Most computer architectures let a program address individual bytes in memory, and most OSs let programs read and write individual bytes to files. Most computers can also do arithmetic on 16-bit integers, which require two 8-bit bytes to store them. That raises the following question: when you want to store a number like 0x1234, which byte goes first?
On one hand, if we store the most significant byte at the lower memory address, then memory dumps will look like
... stuff stuff 12 34 stuff stuff ...
which is nice, since that is the way we are used to reading numbers. If we stored the numbers with the least significant byte first, they would appear "swapped around". On the other hand, storing the least significant byte first lets us take a pointer to a 16-bit number and use it as if it pointed to an 8-bit number. On modern computers this is not very interesting because they access the memory in word units anyway, but on old 8-bit microcomputers it might be a worthwhile optimization, and also a "natural" way of extending the computer to 16-bits while remaining backwards compatible.
With so excellent reasons for either choice, the computer industry predictably split about 50-50. Computers that store the least significant byte (the "little end") first are said to be little-endian (also known as Intel format, since this is what x86 does). Computers that store the most significant byte first are called big-endian (also known as Motorola format, or network byte order since TCP/IP uses this order). The concept itself is known as Endianness or byte order. There are even some agnostic architectures, like the PowerPC, which let you switch mode at runtime. (Try booting an iMac into Open Firmware, change the byte order to little-endian, and then watch MacOS crash when it tries to boot).
The terms little- and big-endian are taken from Gulliver's Travels, where the Lilliputians wage bitter war over the proper way to open a boiled egg. (See the big-endian node for the relevant quote). The choice of byte order is about as consequential, and it too leads to unnecessary suffering for programmers that need to deal with several platforms.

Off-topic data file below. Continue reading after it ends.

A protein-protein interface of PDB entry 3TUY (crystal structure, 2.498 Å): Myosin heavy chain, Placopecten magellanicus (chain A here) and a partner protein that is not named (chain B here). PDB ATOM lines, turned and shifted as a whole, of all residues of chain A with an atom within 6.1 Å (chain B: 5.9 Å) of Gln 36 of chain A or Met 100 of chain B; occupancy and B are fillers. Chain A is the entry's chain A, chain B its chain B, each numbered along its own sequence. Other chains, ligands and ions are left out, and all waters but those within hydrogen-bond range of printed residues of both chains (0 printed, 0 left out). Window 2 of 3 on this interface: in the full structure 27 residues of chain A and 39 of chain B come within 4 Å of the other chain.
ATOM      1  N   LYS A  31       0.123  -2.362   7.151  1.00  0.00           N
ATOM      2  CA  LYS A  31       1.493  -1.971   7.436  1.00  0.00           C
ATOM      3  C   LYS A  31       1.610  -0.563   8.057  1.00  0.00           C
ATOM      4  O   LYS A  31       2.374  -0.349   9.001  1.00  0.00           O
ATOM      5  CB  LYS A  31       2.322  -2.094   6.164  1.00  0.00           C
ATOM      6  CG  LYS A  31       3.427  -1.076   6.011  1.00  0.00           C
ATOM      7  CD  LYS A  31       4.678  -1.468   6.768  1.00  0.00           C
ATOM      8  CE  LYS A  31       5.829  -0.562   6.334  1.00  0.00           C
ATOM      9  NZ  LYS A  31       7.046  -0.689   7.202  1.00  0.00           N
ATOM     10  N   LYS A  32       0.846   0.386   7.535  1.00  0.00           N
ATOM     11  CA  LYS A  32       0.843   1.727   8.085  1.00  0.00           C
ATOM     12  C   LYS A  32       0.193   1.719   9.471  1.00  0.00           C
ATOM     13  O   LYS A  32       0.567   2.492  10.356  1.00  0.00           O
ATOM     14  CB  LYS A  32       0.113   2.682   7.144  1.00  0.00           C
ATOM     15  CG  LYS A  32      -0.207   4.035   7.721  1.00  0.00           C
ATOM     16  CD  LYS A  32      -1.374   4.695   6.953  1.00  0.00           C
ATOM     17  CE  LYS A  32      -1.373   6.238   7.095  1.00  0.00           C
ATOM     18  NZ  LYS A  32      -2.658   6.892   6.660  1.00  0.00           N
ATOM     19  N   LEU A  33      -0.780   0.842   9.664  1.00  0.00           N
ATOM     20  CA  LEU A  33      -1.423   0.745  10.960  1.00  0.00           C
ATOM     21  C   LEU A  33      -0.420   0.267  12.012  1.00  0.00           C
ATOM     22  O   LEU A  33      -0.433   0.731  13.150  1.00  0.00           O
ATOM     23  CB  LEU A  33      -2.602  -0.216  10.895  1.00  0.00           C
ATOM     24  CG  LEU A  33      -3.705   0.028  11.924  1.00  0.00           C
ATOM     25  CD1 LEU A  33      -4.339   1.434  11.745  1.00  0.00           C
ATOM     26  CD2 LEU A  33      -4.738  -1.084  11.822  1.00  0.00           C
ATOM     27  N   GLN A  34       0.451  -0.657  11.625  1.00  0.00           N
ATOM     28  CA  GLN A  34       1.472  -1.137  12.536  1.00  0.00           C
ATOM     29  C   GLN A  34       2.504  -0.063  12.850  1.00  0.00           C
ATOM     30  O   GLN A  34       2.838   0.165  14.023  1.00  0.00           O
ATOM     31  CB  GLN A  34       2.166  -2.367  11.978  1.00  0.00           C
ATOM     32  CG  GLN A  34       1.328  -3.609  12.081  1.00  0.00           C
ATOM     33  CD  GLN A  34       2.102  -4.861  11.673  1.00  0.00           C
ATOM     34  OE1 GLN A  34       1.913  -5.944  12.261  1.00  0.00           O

Firstly, every communication protocol and file format needs to fix a byte order or provide a mechanism for indicating it, and if the receiving program happens to run on a processor of the wrong endianness it must swap the numbers as it receives them. TCP/IP specifices big-endian order, and programmers can use the hton macros to convert from "host" to "network" order without doing any redundant work -- a good example of how to write portable code despite endianness issues.
Secondly, it is surprisingly easy to write code that depends on a particular byteorder in some subtle way, or with bugs which will only reveal themselves under a certain byteorder. This is a common snag when porting C programs between different architectures. For example, short foo; scanf("%d", &foo); incorrectly passes a pointer to a short to scanf claiming it is a pointer to int (the code should have used "%hd"). But on a little-endian computer this might not be noticed immediatly, because scanf will write some extra zero bytes to the memory location immediatly after foo.
Of course these days computers can work on 32-bit numbers as well. Then not only do we get the obvious orders ABCD and DCBA, but occasionally the "middle-endian" CDAB and BADC crop up in obscure protocols and file formats... Oh well, perhaps we should be happy that the remaining 20 permutations are not in use!